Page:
Monday, October 30, 2006

Sunday Spotlight on Nicola Cornick

This week we, here at The Pink Heart Society, are shining our spotlight on Best-selling Historicals Author Nicola Cornick ...


Born in Yorkshire, Nicola credits her early years with having a big effect on her writer’s imagination, firstly because she went to school in an historic house, the eighteenth century dower house that once belonged to the Earls of Harewood, so the historical atmosphere was all round me. She also spent hours walking on the moors that inspired the Brontes and devoured a diet of costume dramas and historical novels.

When I was eighteen I went to London University, where I studied Medieval History and met my future husband. It was also at this time that I began my first book, which, fourteen years later, was to be published as True Colours. At that time we were living in Somerset, in a seventeenth century cottage haunted by the ghost of a cavalier! Since then I have written 18 Regency Historicals for Harlequin, several Regency novellas, and one book set in the English Civil War featuring my ghostly hero!

I went back to college in 2004 to study for a Masters Degree in Public History. When I’m not writing I work for the National Trust as a guide at the fabulous seventeenth century Ashdown House. I live in the country with my husband, two cats and two dogs.

Spotlight on Nicola:

Where do you get the inspiration for your books from?

All sorts of places! Sometimes it’s snippets of history I find in books or historical

houses that I’ve visited. Even though I write historical romance a lot of my books are inspired by contemporary ideas. My next book for HQN, Lord of Scandal, has as its theme the idea of celebrity, which is a very contemporary concept but was also something that was understood in the nineteenth century. Lord Nelson, for example, was a true regency celebrity! I find it fascinating that there are so many modern and historical parallels.

What makes you mad?

Violence, cruelty in any form, bad punctuation.

What’s the most romantic thing that has ever happened to you?

When I was 21 a guy working a crane saw me in the street and climbed all the way down from his cab to tell me I was the most beautiful woman he’d ever seen and to ask me for a date. Not a bad line! I thought it was a wind up, actually, but he swore he meant it. Mind you, that was a long time ago!

What in a hero makes you drool?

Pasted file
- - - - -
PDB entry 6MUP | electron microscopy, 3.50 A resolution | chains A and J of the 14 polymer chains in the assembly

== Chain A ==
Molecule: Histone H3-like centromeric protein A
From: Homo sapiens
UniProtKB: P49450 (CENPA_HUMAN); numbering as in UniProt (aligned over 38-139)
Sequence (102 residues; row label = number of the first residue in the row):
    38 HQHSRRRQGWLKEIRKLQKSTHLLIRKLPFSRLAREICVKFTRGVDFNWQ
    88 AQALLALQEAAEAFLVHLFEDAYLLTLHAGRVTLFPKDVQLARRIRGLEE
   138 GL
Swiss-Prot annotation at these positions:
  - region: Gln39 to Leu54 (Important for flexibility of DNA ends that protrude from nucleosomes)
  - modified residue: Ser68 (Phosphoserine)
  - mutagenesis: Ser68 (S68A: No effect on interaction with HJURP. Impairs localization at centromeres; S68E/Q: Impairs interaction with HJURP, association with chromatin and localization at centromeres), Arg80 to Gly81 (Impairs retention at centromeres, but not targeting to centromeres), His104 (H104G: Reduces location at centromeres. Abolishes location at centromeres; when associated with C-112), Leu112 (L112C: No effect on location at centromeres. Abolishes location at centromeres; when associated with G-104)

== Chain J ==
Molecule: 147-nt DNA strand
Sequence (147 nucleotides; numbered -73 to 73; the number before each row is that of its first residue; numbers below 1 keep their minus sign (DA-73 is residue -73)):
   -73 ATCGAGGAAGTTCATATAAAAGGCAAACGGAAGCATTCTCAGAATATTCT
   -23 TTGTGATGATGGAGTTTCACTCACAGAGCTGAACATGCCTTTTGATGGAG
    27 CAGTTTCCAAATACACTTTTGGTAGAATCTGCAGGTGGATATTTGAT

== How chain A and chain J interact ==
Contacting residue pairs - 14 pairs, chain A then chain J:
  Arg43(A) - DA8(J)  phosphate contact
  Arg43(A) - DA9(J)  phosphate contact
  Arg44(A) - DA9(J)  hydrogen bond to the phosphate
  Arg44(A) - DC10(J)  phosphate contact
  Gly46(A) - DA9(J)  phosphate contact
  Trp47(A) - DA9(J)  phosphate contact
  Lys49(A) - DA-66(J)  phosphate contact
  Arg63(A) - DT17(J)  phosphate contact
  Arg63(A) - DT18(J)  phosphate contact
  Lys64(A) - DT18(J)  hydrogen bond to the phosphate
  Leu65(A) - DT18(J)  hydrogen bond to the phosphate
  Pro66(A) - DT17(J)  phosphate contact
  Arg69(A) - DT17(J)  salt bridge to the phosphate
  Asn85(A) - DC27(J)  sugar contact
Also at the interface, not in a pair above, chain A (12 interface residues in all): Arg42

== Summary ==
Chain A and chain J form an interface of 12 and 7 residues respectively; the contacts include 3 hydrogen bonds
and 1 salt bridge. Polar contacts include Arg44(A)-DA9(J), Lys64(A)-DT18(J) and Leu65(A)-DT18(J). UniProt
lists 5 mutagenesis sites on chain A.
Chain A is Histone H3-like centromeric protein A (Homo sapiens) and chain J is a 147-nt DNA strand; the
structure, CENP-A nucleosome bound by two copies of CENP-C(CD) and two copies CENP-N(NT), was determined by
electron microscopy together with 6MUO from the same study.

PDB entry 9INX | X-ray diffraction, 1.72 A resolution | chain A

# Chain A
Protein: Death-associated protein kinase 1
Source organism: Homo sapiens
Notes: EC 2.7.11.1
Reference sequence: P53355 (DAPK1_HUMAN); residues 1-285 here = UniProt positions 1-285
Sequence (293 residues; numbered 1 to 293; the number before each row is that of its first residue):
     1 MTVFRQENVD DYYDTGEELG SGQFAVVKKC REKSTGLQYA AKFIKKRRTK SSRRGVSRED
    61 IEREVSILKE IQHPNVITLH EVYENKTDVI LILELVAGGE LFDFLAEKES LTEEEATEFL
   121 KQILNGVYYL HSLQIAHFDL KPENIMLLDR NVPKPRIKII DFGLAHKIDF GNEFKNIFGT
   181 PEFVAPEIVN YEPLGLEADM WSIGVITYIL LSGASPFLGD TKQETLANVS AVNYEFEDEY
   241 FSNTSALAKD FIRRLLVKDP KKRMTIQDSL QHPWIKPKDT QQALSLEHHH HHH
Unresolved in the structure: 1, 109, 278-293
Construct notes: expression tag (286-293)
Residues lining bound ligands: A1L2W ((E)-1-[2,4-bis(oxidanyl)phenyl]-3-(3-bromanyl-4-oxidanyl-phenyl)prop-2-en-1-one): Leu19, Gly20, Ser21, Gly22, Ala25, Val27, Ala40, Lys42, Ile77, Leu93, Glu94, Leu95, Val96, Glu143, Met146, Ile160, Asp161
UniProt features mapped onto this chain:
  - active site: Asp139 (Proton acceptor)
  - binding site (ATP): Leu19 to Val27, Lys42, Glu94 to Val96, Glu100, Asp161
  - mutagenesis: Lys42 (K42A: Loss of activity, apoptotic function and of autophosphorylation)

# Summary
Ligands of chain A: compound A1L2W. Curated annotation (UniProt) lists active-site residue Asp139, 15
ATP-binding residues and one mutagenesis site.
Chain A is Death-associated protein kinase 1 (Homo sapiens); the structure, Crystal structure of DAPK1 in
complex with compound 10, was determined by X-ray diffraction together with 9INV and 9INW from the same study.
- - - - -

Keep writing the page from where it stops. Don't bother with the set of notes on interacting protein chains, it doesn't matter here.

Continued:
Well, I do go weak at the knees for the tall, dark and handsome type – Hugh Jackman or Matthew Rhys. I’m also a bit of a fan of red hair as long as it belongs to someone like Damian Lewis! But once I’ve stopped being superficial about it, I’d say that character is more important. My dh has integrity, compassion, a good sense of humour and intelligence and I value those qualities very highly.

If you weren’t a writer what would you be?

I think I’d probably work in some kind of job where I could use my interest in history, maybe as property manager at a stately home, or something like that. I worked in an office for 15 years before I became a writer but I always wanted to be an air traffic controller. That wasn’t going to happen because I failed my geography O-level!

What do you do to relax and wind down?

I take the dog for a walk in the countryside or visit a historic house. Or I’ll just sit down in a quiet corner with a glass of wine and a good book.

How do you get out of a writing rut?

I go for a walk. I find that my ideas flow more freely when I’m outside and when I get back I’m itching to write them down.

If you could live anywhere in the world where would it be?

I’d love a house by the sea on the west coast of Scotland.

Who would you most like to give a hug to for a fabulous book you’ve read?

Mary Stewart, for her wonderful romantic suspense novels. I’d like to have had the chance to hug Daphne du Maurier for Frenchman’s Creek but she doesn’t strike me as the sort of person you could have hugged – a bit too scary! Stephanie Laurens – I love her writing and all her early Mills and Boon regencies are on my keeper shelf. There are quite a few other authors as well – I seem to be quite free with my hugging!

What music do you listen to when writing?